Libel and defamation

About once a week or so, someone proclaims, “Whatever happened to free speech?” or “The Tribune refuses to allow comments that are contrary to its views.”

About once a week or so, someone proclaims, “Whatever happened to free speech?” or “The Tribune refuses to allow comments that are contrary to its views.”

The reason? Because we won’t allow defamatory comments to be made about someone on our wltribune.com website or the Tribune’s Facebook page.

We reject these comments for legal reasons, not because we have a bias or because we are trying to take away your right to free speech.

Simply put, if you try to say something defamatory on our website, your comment won’t be allowed.

And yes, we did say that includes Facebook as well.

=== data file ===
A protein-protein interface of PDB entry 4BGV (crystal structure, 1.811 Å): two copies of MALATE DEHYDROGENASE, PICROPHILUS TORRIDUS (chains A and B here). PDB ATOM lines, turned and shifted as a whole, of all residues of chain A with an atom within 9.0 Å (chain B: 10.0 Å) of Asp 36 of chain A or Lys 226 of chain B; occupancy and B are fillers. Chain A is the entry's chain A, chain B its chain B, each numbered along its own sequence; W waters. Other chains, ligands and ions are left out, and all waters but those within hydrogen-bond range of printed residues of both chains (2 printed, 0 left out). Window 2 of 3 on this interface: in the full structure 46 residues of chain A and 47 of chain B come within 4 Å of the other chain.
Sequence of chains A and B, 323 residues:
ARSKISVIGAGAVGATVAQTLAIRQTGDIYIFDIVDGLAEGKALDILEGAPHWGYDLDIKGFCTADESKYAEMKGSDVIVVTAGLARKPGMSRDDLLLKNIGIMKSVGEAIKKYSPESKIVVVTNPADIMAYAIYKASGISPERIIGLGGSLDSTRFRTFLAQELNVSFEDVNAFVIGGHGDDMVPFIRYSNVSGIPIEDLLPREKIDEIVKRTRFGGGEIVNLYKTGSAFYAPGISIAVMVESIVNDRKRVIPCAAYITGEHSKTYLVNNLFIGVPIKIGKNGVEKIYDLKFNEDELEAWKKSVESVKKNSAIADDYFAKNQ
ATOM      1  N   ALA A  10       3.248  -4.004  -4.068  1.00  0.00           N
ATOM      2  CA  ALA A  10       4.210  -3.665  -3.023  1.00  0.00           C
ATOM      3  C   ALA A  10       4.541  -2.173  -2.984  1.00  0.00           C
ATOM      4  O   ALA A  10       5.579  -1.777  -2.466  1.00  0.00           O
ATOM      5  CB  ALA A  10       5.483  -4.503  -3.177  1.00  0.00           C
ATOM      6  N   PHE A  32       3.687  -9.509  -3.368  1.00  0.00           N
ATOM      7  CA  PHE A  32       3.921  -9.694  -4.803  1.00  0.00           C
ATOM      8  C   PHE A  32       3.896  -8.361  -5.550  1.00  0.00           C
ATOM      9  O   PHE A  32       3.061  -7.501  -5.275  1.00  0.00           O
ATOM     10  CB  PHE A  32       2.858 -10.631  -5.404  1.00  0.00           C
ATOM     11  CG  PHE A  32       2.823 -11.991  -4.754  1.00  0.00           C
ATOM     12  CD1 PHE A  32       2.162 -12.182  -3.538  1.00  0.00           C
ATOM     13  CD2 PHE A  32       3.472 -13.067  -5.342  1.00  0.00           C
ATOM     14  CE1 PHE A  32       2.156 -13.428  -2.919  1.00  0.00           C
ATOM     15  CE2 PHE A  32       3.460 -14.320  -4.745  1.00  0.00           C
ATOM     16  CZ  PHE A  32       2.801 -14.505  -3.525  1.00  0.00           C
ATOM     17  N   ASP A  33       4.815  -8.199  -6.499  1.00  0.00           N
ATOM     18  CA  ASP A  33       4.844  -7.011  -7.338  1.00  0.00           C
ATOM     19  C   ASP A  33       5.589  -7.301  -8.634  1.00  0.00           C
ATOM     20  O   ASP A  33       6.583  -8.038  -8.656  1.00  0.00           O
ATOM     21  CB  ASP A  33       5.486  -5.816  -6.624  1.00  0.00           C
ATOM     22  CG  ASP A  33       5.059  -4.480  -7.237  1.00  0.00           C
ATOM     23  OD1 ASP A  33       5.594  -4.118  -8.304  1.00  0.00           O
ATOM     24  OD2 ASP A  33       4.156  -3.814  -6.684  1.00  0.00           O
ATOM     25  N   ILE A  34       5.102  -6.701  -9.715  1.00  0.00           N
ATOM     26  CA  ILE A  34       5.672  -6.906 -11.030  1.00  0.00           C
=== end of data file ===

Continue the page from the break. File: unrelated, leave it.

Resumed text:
And no, this isn’t one of the new changes Facebook is making.

This is very much a real legal issue.

Not only can a person be sued for words published on Facebook and other forms of social media, but he or she can also be found liable in defamation for such publication.

So again, we are not trying to take away your right to free speech, and no, we don’t just publish what falls in line with the company view.

We welcome opinions and views from all sides of an issue, but libel laws are what they are and they are there to protect not only the media, but also every citizen.

All it takes is one defamatory comment to unjustly ruin someone’s reputation.

If you are unsure of what you can and can’t say on our website, please refer to our commenting etiquette, located under “Comments” on our website.

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